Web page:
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Mushroom health: There are at least 2,000 varieties, but which are best?

By Susan Burke March

The Journal of Wild Mushrooming is a fascinating resource for all things mushrooms. They say there are 10,000 described species in North American alone, but that may represent only a third to a fifth of what’s really out there! In percentages, 50% are inedible, 25% edible but tasteless, 20% will make you sick, and 1% will kill you. That leaves 4% tasty to excellent mushrooms to enjoy! 

As reported in the New York Times, worldwide there are at least 2,000 varieties of edible mushrooms.  All are very low in calories, have a modest amount of fiber, but (in varying amounts), all mushrooms are potent sources of more than a dozen minerals and vitamins, including copper, potassium, magnesium, zinc, and B vitamins including folate.  In addition, mushrooms are rich in antioxidants selenium and glutathione, which may help protect from cell damage and reduce inflammation. Mushrooms are also a rich source of ergothioneine, or ERGO, an antioxidant found in the caps, not the stems. When mushrooms are grown in sunlight or exposed to ultraviolet light they also provide vitamin D.

Yes, mushrooms are good for you, but are they like medicine? On NPR’s Morning Edition, I learned that mushrooms have been used in Eastern medicine for centuries to treat a wide variety of maladies. FantasticFungi.com writes that there are at least 270 species known to have various therapeutic properties.

And now (of course) the dietary supplement industry are getting on the bandwagon, creating  “functional” or “medicinal” mushroom products, with claims such as “preventing cancer” or “stimulating higher brain function” attached.  Yup — you can buy teas, coffees, pills, and potions that promise to “reduce stress” or “jump start your brain.”

Some research has shown that certain mushroom extracts may promote immunity and provide other health benefits:

Lentinula edodes (shitake) mushroom extract is being prescribed in Japan to help prolong the lives of stomach cancer patients undergoing chemotherapy.

Grifola frondosa (maitake or hen-of-the-woods) and scaly wood mushroom extracts may strengthen the immune system of some breast cancer patients.

Hericium erinaceus (lion’s mane or yamabushitake) extract may inhibit growth in cancer cell and protect against neurodegeneration in the lab and in mice.

Ganoderma lucidum (reishi) extract has been studied in mice and may help alter gut bacteria, linked to lower risk for obesity.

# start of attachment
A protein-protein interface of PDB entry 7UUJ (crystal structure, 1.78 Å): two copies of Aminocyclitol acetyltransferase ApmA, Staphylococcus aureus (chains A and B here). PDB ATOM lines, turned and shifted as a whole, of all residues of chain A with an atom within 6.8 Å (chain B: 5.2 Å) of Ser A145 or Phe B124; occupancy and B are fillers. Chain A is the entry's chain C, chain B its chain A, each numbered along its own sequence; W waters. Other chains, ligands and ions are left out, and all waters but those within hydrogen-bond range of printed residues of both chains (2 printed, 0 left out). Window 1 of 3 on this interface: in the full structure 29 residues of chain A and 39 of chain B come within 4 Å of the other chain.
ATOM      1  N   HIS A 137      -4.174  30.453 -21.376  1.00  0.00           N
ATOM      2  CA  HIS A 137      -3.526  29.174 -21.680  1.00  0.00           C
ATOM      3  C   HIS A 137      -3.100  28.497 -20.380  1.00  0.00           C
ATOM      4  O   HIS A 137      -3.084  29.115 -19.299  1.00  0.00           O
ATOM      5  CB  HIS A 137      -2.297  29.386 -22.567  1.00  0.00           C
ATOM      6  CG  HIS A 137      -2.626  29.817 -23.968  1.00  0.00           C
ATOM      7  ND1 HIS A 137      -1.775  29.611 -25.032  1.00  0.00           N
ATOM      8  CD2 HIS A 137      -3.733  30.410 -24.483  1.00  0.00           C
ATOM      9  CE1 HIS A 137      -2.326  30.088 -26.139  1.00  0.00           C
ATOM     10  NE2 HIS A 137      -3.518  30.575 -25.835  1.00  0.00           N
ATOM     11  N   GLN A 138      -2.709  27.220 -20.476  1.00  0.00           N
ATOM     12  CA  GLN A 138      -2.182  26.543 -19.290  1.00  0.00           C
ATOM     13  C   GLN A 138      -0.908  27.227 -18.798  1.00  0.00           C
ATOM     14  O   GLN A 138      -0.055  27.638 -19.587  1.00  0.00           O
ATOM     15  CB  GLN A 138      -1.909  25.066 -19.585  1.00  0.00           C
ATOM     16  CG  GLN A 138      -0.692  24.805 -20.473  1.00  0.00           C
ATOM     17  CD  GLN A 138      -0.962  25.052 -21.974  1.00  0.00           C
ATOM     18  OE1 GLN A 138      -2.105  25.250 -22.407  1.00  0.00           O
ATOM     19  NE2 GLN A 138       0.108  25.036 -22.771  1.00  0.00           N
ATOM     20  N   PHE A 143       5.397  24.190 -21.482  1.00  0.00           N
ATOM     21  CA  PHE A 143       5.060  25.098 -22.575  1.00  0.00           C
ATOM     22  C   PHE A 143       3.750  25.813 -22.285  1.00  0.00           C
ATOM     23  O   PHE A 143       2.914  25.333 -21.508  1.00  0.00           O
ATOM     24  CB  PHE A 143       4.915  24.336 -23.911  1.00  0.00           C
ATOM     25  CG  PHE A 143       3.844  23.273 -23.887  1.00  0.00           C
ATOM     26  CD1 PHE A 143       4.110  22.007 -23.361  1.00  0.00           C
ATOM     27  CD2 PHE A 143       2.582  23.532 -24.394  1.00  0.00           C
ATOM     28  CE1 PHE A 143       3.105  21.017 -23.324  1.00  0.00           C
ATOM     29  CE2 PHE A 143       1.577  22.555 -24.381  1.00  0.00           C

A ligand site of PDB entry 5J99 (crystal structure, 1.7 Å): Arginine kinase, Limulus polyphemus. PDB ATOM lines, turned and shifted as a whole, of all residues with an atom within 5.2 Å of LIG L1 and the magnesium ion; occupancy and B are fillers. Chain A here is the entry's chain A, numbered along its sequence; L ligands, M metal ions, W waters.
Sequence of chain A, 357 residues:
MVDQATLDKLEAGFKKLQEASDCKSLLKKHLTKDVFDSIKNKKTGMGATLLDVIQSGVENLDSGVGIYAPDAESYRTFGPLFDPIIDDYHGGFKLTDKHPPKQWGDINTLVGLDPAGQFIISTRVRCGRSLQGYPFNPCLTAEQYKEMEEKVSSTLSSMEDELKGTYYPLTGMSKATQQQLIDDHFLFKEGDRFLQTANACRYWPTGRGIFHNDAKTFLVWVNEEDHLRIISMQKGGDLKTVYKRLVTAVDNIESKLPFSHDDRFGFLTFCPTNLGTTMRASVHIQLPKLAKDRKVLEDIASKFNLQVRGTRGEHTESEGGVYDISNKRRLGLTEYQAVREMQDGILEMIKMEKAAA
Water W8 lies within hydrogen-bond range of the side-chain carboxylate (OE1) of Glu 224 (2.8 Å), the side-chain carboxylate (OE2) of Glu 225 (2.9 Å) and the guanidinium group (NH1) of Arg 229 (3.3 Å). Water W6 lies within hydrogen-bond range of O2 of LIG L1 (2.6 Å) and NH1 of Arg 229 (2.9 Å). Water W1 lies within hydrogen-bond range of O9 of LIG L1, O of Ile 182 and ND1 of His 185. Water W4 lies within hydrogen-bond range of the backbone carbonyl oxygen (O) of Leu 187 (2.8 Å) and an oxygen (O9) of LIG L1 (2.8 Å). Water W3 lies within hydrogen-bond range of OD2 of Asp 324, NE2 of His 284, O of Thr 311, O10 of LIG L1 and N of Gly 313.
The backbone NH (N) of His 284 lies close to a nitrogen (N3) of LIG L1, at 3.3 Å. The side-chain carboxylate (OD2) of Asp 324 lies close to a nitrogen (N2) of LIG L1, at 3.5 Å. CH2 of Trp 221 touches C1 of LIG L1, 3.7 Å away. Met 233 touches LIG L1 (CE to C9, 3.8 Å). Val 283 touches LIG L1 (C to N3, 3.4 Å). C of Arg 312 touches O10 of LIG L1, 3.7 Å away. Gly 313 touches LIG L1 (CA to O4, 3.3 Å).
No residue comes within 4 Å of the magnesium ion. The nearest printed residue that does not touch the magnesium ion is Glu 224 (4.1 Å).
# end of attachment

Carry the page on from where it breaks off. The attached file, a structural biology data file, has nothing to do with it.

Pleurotus ostreatus (oyster) extract may inhibit the growth of breast and colon cancer cells.

The Takeaway

The NPR report says that consuming edible mushrooms is associated with health benefits and is well established, however researchers state that dietary supplements are definitely over-hyped: studies of mushroom extracts are typically in labs and in mice. There’s definitely some promise, but not in the supplement store.

The health benefits of eating mushrooms can’t be separated from the enjoyment of their flavor.  Don’t be afraid to give mushrooms a quick rinse, (no, you won’t ruin them by rinsing them)and use a soft vegetable brush to get rid of any dirt or grit, then pat dry thoroughly and quickly with paper towels.  The secret is not allowing fresh mushrooms to sit in water because they’ll soak it up like a sponge.

My favorite cooking method is to heat a couple of tablespoons of olive oil in a pan over medium heat, add sliced shiitake or portobello mushrooms to the pan and stir.  Add a pinch of salt and any spices such as rosemary or thyme, and continue to cook about 8-10 minutes, stirring frequently.  Once lightly crisped and browned, they’re ready to serve.  Click here for more cooking ideas from OrganicsAuthority.com.

Remember, there’s not enough evidence to support the claims for brain health and cancer prevention from mushroom dietary supplements.  Dietary supplements are not inspected or reviewed to confirm safety and efficacy.  Also, certain mushrooms when taken as extracts or powders can have toxic effects on the liver, increase risk of bleeding in people with certain bleeding disorders. Since there isn’t enough reliable information about taking most dietary supplements if you’re pregnant or breastfeeding, stay on the safe side and avoid using supplements, but enjoy eating some savory mushrooms!

I buy a variety of mushrooms at Supermaxi including portobello and shiitake, and Coral sells mushrooms as well.
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Susan Burke March, a Cuenca expat, is a Registered Dietitian and a Certified Diabetes Educator who specializes in smart solutions for weight loss and diabetes-related weight management. Join the Cuenca Diabetes Support Group to get healthy! Do you have a food, nutrition or health question? Write to her – SusanTheDietitian@gmail.com

 

5 thoughts on “Mushroom health: There are at least 2,000 varieties, but which are best?

  1. I forgot to look for mushrooms when we last visited Cuenca, but as I start to cook with them this fall, I wondered if they are plentiful to find there? I don’t recall seeing any at Coral or Supermaxi, and we did not make an effort to seek them out at the Mercados.

    1. The mercados don’t usually carry them (or at least I have not seen them there). However, SuperMaxi always has them, usually 3 and sometimes 4 varieties. Over near the lettuce, cucumbers, bell peppers, etc.

  2. There’s a wonderful mushroom called the candy cap that makes a marvelous ice cream. It has a flavor like pralines, very different from other mushrooms. I’m going to have to do a road trip to Fort Bragg next time I’m in the U.S. to have some more of that ice cream. 🙂

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